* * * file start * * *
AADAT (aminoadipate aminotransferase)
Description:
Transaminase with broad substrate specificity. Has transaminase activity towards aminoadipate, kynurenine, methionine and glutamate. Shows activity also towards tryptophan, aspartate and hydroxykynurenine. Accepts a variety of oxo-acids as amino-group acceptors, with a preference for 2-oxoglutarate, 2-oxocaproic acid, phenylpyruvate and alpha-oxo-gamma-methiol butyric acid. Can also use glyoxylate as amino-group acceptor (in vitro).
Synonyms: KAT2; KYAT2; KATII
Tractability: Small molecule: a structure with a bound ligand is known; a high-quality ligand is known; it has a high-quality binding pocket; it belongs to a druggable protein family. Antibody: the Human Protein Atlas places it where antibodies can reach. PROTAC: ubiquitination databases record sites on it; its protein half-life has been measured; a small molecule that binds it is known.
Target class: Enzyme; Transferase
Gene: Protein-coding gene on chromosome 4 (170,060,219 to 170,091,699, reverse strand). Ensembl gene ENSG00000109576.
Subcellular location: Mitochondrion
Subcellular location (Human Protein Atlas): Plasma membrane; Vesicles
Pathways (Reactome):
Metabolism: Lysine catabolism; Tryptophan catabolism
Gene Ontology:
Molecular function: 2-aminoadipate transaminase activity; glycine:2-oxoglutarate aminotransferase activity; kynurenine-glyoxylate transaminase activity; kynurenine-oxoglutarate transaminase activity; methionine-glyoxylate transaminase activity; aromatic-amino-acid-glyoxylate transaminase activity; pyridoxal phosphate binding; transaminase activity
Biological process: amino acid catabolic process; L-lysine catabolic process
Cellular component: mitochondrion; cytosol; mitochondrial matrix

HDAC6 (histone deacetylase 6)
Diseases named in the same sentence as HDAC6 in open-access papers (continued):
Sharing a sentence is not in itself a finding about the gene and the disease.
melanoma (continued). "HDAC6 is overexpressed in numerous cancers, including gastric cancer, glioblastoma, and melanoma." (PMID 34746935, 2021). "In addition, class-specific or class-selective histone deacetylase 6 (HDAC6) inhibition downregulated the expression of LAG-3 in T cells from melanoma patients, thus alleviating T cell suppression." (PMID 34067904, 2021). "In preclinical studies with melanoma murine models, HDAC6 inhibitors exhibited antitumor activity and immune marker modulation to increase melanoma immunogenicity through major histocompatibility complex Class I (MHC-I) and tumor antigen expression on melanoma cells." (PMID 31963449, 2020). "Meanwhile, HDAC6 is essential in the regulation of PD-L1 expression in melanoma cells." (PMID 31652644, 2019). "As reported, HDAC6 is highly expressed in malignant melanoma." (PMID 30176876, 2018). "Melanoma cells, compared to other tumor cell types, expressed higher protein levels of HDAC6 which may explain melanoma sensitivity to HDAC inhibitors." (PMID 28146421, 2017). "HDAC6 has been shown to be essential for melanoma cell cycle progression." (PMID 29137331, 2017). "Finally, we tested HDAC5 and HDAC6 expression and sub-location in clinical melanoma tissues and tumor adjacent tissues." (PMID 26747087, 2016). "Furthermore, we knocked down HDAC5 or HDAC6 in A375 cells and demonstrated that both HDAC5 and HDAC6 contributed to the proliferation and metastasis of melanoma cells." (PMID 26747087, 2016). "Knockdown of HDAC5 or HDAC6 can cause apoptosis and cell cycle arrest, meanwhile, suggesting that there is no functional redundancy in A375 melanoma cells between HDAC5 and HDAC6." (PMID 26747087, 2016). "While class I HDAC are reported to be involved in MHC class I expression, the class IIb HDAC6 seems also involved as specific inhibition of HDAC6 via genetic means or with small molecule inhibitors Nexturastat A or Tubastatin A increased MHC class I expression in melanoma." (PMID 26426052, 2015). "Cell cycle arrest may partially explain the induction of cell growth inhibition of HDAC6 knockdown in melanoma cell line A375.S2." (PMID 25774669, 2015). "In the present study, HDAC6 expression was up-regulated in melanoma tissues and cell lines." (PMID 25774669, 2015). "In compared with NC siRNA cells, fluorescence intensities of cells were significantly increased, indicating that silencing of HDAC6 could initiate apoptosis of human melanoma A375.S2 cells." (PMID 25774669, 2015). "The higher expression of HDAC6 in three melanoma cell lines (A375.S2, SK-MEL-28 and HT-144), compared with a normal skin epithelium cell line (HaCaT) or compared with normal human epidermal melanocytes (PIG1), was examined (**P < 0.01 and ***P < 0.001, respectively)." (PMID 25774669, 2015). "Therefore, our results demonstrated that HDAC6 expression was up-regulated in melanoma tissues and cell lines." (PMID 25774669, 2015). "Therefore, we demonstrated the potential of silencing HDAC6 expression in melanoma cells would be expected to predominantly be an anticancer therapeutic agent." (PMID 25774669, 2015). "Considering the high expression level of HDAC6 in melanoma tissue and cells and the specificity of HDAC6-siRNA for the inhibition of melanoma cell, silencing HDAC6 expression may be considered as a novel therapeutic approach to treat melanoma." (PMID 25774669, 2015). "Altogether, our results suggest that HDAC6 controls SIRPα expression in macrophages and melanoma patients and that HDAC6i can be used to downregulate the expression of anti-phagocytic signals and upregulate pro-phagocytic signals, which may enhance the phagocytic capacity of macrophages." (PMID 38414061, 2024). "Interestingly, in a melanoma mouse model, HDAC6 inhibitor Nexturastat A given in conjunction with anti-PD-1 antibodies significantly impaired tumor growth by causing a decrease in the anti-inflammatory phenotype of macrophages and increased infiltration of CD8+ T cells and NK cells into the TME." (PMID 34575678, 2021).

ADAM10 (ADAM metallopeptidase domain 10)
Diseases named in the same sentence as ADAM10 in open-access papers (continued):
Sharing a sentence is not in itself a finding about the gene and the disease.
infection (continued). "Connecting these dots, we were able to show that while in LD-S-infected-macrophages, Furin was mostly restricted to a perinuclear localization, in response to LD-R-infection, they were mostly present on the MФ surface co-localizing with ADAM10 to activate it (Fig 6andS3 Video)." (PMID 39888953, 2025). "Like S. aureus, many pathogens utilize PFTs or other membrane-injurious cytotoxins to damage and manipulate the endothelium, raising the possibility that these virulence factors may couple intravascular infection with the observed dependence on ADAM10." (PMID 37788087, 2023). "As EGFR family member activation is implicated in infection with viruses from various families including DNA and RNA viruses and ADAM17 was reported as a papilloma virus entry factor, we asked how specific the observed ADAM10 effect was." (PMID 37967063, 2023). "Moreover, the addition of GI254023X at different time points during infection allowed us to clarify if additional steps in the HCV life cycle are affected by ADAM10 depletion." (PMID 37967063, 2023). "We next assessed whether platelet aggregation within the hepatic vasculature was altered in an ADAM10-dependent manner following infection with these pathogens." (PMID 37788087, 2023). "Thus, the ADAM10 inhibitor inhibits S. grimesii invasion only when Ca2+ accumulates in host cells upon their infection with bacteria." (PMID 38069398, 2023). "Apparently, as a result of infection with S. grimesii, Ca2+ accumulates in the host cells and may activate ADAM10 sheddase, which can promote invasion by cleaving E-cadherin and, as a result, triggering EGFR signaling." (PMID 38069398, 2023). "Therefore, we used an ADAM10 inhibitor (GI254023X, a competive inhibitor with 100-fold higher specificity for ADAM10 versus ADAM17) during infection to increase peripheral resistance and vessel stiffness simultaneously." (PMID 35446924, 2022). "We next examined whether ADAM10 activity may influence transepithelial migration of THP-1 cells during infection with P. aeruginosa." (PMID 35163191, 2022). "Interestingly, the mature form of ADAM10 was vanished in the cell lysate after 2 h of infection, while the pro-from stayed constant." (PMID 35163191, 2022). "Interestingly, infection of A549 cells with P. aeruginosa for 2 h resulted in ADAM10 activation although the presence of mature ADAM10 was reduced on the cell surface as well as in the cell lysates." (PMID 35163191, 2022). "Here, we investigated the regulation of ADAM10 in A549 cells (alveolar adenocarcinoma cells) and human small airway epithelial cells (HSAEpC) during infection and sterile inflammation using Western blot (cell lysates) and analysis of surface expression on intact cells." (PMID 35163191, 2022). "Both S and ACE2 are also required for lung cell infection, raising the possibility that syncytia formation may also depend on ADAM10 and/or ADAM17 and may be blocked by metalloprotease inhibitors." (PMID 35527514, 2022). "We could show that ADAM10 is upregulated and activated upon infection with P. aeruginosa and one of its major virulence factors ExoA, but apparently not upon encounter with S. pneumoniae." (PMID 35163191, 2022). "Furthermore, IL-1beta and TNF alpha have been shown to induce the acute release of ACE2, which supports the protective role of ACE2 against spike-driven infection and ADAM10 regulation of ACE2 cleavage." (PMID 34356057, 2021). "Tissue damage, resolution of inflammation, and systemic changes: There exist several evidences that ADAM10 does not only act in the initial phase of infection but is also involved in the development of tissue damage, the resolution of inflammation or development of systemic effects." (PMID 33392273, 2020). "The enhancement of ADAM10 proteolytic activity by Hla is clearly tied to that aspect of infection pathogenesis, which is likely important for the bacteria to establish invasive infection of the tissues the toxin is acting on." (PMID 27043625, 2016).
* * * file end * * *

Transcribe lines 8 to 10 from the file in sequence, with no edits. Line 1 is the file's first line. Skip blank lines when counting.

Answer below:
Subcellular location: Mitochondrion
Subcellular location (Human Protein Atlas): Plasma membrane; Vesicles
Pathways (Reactome):